For artists that are exploring new mediums or honing their skills, sometimes the tools that you are using need to have a degree of versatility that can assist. That’s why things like water color pencils exist. A water color pencil drawing allows you to experiment with water color techniques slowly, while you work with the skills you already have in pencil drawing.
What Are Water Color Pencils?
Most people are familiar with color pencils and color pencil drawing. These colored-core pencils come in a wide range of colors, most with a fairly soft tip that allows for a variety of different shading and detail techniques. If you’ve ever taken a course in drawing or art techniques, you’ve probably used dozens of different colored pencils and are familiar with the different results you can achieve with them.
A water color pencil is similar in how the pencil applies color to the paper. They look and react exactly like other colored pencils, allowing you to apply thin or thick lines, or to shade the paper with a thin wash of color.
The difference lies in what happens after your drawing is complete. When you apply water to the paper with a paintbrush, the color begins to soften and bleed, reacting and looking identical to either ink or true water colors depending upon how much water and how much color from the pencil there was on the paper.
Why Use Water Color Pencils
Many people ask the question, why use water color pencils when you could simply work with water color paint. The answer is that the pencils and the paints are different enough to give you a variety of different ways of using them. Water color pencils are not meant to be a replacement for the paints; instead, they can be thought of as a teaching tool, or a complement to the paints. Some artists may also find that they can get a wider variety of effects out of the pencils than they can from the paint.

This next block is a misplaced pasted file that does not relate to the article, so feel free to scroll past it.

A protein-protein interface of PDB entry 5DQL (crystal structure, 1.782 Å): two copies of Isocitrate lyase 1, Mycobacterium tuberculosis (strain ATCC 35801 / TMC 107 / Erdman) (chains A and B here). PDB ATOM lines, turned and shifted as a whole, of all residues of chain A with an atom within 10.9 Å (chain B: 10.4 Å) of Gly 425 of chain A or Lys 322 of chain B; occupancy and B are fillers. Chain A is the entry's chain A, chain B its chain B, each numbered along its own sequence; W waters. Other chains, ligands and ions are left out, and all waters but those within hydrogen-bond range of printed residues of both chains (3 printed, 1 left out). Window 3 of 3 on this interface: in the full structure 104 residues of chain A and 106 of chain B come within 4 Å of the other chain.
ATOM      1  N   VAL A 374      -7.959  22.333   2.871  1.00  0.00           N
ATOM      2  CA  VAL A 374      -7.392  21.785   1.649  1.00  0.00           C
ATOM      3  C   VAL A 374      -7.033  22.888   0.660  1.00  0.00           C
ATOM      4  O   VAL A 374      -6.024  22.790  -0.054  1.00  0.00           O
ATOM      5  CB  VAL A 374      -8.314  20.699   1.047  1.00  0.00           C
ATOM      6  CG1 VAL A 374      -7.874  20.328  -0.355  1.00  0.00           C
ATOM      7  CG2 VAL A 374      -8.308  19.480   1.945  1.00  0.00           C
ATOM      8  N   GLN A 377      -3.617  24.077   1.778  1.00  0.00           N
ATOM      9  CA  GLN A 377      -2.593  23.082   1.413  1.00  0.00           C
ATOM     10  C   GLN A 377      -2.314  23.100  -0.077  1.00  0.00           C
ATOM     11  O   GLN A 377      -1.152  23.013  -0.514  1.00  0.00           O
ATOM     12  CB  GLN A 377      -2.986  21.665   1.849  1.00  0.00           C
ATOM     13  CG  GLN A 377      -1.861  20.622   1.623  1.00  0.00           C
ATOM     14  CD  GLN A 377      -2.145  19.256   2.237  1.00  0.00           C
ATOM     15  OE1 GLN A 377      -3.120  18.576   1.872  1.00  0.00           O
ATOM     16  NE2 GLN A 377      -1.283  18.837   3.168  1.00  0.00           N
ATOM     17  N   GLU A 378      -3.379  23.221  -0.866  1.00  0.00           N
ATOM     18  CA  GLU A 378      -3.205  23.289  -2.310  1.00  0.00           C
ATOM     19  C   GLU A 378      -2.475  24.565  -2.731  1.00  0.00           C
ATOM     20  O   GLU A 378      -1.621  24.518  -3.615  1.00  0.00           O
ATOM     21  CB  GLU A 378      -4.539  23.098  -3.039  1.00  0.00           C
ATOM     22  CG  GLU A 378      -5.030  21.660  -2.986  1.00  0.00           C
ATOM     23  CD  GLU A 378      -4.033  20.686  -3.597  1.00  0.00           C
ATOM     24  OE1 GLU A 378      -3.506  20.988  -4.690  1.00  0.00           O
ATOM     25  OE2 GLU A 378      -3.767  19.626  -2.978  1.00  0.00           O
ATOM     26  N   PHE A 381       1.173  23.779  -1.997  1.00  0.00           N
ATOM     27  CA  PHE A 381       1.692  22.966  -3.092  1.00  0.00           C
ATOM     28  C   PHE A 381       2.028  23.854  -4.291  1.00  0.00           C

Teaching Water Colors
There are many classes in water color painting that will teach you how to apply and mix the paint. Some of these classes are aimed at beginners, but many assume that you have some artistic background to draw from. Even if you already work with a different type of paint, such as gouache, acrylics, or oils, water colors move and mix differently. You can actually apply enough water to wash a previously applied color right off the page, for example, and beginners may have difficulty applying precise details or thin lines that don’t bleed into the surrounding area.
This is where water color pencil drawing can be such a help. Anyone with basic drawing skills can first get their subject down on the paper, adding all the details and fine lines they desire. Once the picture is down, the artist is able to apply the water and learn how water color moves, blends, and shades, without losing any of that detail. Gradually, the artist learns to control the paint until the pencils aren’t necessary any longer for applying the subtle details or lines.